Grit is a requirement for innovation because most innovation is created during a startup’s darkest times. When a startup faces struggle, it is forced to evolve. It is also during these times of struggle that a small company’s stars shine the brightest. An A-level player will not be discouraged by failure – instead, he or she will be a part of an innovative solution. You must be able to keep up with a fast-paced environment longer more efficiently than those corporate employees with “full-time jobs.”
2) Effective Communicator
Successful startup employees are strong communicators – they just have to be. Sure, an employee who isn’t strong at communicating may be a fantastic individual contributor, but they will not be a great leader within the organization. Everyone thinks that being an effective communicator is all about likeability and charisma. Nope! I learned this the hard way when I first joined a startup.
Communication is about getting accurate information to the right people in a manner that is easy to digest and is timely. Communication and transparency helps startups grow quickly. Leaders with poor communication skills are a liability to any company– they will not be able to maximize their team’s potential and will ultimately slow your startup’s growth.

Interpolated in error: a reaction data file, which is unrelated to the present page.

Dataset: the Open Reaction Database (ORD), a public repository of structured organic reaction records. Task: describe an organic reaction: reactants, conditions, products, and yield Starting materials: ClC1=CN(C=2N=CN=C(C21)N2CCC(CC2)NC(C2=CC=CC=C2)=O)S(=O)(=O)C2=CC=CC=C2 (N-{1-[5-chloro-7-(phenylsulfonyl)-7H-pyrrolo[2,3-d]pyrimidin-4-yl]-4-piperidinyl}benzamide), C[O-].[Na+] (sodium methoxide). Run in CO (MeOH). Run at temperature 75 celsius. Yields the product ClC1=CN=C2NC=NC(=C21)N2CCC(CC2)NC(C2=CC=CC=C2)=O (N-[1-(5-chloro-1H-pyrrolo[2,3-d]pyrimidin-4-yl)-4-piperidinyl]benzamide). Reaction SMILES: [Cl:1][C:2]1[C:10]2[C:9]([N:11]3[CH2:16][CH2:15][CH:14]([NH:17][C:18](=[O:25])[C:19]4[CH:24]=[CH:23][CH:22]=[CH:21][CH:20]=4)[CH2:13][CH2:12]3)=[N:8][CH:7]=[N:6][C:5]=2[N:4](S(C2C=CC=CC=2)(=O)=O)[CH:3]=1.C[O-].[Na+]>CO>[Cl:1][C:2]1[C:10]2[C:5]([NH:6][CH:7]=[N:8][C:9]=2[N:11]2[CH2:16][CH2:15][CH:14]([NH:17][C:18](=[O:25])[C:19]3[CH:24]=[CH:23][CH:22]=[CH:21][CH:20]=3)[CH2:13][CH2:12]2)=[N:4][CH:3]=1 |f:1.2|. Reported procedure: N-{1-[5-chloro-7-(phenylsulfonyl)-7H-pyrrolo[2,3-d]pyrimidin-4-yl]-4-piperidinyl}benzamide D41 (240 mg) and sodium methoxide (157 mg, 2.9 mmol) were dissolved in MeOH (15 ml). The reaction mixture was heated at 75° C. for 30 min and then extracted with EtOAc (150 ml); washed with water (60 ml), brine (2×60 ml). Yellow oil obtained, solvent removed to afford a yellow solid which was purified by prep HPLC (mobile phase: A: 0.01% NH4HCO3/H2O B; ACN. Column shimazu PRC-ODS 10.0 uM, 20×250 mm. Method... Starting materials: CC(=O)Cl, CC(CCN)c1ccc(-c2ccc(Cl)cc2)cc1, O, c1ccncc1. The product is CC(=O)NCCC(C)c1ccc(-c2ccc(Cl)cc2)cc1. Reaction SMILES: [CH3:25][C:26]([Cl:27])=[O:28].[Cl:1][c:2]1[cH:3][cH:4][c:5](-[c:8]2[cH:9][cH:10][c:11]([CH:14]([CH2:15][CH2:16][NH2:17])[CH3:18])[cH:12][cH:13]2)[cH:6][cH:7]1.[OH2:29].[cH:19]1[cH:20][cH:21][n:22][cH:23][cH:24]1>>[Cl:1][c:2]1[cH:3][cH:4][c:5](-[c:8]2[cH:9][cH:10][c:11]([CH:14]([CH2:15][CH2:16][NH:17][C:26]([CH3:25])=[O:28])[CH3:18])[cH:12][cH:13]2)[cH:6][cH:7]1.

3) Get Sh*t Done Mentality
A plan is great, but sh*t happens, and most entrepreneurs don’t make it past the first three action items before adapting to reality. I’m confident in saying no company looks exactly like what it’s original business plan showed.
Pure startup employees spend a little time planning and a lot more time doing. If they’re unsure, they do something… then react appropriately. They know they’ll have plenty of time to ponder, weigh, evaluate, and assess the company’s mistakes if they go out of business.
This one is KEY! Just walk into any startup and you will realize that I can’t be more spot on with this one. When an employee dives into something due to their curiosity, that’s when magic happens. Curiosity is part of the passion that startup employees embody. A drive to learn more and improve yourself will lead you to success. Why do you think founders and startup employees once successful, move on to other companies or missions?
I’ve said this multiple times, but you will wear many hats and there are always new skills you can obtain to help reach your mission! You never know what line from a book or article can be help you make a process more efficient, improve a product, or even bring in a big deal!
After working in both environments, I’ve been exposed to the benefits and imperfections of each. My overall advice is to get a taste of both and decide from there. Yes – there are both great startups/corporations, and TERRIBLE startups/corporations. Do you research and dive in. As long as you work hard and learn all you can, you’re not going wrong either way!
I’m biased, but I think starting at a large well known corporation to learn your talents is the perfect way to start. You’ll be around a new hire training class that also has no idea what they’re doing, and you can learn together! You’ll make some great friendships as well. Then take your skills to a startup environment and work hard to build your own large well known corporation! I’m still on the path though, so I’ll let you know if it works in a few years 😉
Much love and best of luck!